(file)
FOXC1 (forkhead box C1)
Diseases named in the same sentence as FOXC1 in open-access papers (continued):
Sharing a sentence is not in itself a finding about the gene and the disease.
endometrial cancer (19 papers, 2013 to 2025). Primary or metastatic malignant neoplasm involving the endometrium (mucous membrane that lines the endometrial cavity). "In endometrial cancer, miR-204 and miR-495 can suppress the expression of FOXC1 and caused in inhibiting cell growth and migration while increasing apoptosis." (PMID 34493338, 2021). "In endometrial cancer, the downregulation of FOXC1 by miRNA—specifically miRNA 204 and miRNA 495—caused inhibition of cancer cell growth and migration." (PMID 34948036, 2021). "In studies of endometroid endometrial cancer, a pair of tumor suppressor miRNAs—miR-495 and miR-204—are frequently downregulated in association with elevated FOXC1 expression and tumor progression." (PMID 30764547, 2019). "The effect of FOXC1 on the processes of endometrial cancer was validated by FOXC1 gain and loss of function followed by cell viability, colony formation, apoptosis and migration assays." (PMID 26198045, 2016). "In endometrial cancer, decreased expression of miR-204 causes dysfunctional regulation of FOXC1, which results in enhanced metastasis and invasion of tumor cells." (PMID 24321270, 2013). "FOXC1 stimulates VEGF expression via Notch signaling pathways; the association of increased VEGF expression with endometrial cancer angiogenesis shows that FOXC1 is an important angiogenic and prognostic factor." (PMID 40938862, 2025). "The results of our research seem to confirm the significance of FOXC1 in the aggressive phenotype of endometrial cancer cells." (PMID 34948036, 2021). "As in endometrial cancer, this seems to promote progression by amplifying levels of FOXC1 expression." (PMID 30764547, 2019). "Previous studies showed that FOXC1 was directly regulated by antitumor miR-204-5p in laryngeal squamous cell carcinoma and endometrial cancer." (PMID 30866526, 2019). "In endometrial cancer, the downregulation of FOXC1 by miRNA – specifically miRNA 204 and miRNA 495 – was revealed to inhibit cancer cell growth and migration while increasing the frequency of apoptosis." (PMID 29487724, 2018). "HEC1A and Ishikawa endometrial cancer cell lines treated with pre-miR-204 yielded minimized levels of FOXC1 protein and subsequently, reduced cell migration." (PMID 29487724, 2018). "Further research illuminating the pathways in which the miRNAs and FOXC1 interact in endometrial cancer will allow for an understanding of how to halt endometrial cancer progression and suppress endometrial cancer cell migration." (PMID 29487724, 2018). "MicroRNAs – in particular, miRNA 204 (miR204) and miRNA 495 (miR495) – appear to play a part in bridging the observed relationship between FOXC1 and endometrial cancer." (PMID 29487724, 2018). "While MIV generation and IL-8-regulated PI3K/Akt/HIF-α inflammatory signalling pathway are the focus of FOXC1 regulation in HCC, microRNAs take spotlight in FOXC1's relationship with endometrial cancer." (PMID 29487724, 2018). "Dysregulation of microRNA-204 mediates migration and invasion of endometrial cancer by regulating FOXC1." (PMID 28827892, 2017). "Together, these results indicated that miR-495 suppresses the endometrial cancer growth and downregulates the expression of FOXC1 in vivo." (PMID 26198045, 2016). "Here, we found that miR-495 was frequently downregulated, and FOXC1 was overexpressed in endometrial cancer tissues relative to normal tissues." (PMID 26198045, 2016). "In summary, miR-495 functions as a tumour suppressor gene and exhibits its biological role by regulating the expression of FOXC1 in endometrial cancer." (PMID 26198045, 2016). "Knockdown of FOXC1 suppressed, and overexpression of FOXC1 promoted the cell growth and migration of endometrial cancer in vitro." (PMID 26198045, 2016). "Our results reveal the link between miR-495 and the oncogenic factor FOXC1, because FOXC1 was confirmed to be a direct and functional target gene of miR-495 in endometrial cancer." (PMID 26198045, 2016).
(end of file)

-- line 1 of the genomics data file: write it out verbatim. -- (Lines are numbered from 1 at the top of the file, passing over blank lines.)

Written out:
FOXC1 (forkhead box C1)